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Superfan third-grader cheers up Indy Fuel player after ECHL cancels season

Superfan third-grader cheers up Indy Fuel player after ECHL cancels season

FISHERS, Ind. (WISH) — Tucked away among Indianapolis’ proud sports landscape is minor league hockey. If you can handle 36 road games — all by bus — the ECHL is a lifeline to the biggest rinks in the game.

But this past weekend the league made an abrupt call: The cash couldn’t cover canceled games due to the coronavirus pandemic. The Indy Fuel’s season was over.

“Obviously, with everything going on and the league shutting down, it is an emotional time for guys,” fourth-year pro Craig Wyszomirski said. “There are guys who have played their last games and guys that don’t know if they will play again.”

Wyszomirski is one those guys. Despite being beloved by his teammates and named a captain during his lone season in Indianapolis, “Wiz” is seriously considering retirement. And that notion isn’t going over well with one fan.

Andrea Teel is a third-grader from Avon. Before last season, hockey didn’t mean a thing to her. Her folks took her to check out the Indy Fuel and, just like that, Andrea was hooked: Screaming at games, begging for autographs and even learning to skate.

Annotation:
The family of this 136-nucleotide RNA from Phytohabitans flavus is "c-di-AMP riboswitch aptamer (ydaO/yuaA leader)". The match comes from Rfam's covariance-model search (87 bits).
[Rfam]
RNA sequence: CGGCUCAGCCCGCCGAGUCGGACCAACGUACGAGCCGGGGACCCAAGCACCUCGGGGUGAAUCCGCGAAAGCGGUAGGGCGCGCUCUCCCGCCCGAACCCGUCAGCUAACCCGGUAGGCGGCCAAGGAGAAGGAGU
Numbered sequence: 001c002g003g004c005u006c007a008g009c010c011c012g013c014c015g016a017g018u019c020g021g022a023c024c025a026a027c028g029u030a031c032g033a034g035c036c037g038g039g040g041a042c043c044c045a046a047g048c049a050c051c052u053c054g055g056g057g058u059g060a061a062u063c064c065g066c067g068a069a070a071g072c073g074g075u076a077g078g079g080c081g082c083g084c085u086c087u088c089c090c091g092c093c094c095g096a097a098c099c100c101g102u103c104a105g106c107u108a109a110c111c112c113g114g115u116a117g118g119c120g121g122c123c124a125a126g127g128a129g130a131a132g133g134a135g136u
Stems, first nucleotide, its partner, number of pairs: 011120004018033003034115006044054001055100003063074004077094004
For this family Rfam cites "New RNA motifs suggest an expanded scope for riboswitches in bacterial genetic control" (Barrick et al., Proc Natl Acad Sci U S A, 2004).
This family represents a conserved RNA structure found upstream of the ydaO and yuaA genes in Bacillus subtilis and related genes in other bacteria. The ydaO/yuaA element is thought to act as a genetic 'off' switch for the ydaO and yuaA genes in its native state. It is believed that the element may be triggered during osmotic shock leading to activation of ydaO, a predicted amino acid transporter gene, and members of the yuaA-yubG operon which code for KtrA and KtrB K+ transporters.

“They (Indy Fuel games) are really, really fun,” Teel said. “I love going to games there. You can high-five the players.”

When the news broke that the season was canceled, Andrea was just as devastated as the team. She told her mom that she wanted to write a special note to her favorite player to cheer him up.

The message made its way to Wyszomirski on social media and then came arguably the best move of the entire season. 

Twenty-four hours after the news broke, Andrea headed out for what she thought was a typical open skate.

After a couple of laps, out popped Wiz with a note of his own for his favorite superfan. 

“Your mom tweeted me yesterday and showed me your note,” Wyszomirski said. “I wanted to say thank you so much, it made my absolute day. It means the world. It means everything to us. We don’t play for the money or anything like that, so I appreciate it.”

Whether you are 6-foot-4 or 4-foot-6, when your world comes crashing down, you never know who may pick you up. 

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